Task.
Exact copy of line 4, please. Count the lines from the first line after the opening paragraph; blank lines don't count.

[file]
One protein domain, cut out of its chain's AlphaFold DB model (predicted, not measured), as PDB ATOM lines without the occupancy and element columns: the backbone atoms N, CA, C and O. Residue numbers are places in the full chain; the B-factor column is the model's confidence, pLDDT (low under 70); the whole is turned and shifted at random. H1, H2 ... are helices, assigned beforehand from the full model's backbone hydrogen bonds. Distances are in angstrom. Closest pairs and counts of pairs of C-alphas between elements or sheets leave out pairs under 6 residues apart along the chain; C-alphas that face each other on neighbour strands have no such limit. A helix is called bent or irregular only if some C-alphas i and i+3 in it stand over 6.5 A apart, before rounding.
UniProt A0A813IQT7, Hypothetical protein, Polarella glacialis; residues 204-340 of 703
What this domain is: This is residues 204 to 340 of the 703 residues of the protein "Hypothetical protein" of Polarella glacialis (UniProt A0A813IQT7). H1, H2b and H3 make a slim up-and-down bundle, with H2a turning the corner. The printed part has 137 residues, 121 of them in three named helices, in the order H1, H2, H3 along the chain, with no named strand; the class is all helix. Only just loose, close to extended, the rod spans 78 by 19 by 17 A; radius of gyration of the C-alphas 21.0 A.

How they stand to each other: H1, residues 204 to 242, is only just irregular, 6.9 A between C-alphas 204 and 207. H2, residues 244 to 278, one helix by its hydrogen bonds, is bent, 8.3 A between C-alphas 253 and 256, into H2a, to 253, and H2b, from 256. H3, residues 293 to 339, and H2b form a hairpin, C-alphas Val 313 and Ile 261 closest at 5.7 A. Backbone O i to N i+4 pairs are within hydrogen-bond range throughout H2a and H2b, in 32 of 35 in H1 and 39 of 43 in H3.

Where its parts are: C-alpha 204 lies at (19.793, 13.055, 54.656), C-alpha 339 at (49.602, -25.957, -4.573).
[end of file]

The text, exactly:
Where its parts are: C-alpha 204 lies at (19.793, 13.055, 54.656), C-alpha 339 at (49.602, -25.957, -4.573).